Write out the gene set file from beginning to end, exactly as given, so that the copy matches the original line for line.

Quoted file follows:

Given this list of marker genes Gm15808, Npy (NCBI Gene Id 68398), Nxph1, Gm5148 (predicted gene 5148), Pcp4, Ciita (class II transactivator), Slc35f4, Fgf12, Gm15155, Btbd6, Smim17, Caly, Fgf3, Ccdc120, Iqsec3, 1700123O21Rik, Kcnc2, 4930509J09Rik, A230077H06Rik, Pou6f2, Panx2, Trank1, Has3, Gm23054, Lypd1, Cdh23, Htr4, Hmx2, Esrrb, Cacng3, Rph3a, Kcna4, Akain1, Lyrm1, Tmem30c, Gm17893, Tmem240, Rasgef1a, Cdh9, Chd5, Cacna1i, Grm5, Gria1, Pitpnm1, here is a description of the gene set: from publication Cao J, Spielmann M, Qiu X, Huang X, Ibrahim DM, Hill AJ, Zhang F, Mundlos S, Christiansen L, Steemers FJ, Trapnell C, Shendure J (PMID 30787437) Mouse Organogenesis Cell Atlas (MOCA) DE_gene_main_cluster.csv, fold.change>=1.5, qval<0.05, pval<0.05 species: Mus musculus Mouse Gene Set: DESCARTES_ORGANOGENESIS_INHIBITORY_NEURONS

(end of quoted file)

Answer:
Given this list of marker genes Gm15808, Npy (NCBI Gene Id 68398), Nxph1, Gm5148 (predicted gene 5148), Pcp4, Ciita (class II transactivator), Slc35f4, Fgf12, Gm15155, Btbd6, Smim17, Caly, Fgf3, Ccdc120, Iqsec3, 1700123O21Rik, Kcnc2, 4930509J09Rik, A230077H06Rik, Pou6f2, Panx2, Trank1, Has3, Gm23054, Lypd1, Cdh23, Htr4, Hmx2, Esrrb, Cacng3, Rph3a, Kcna4, Akain1, Lyrm1, Tmem30c, Gm17893, Tmem240, Rasgef1a, Cdh9, Chd5, Cacna1i, Grm5, Gria1, Pitpnm1, here is a description of the gene set: from publication Cao J, Spielmann M, Qiu X, Huang X, Ibrahim DM, Hill AJ, Zhang F, Mundlos S, Christiansen L, Steemers FJ, Trapnell C, Shendure J (PMID 30787437) Mouse Organogenesis Cell Atlas (MOCA) DE_gene_main_cluster.csv, fold.change>=1.5, qval<0.05, pval<0.05 species: Mus musculus Mouse Gene Set: DESCARTES_ORGANOGENESIS_INHIBITORY_NEURONS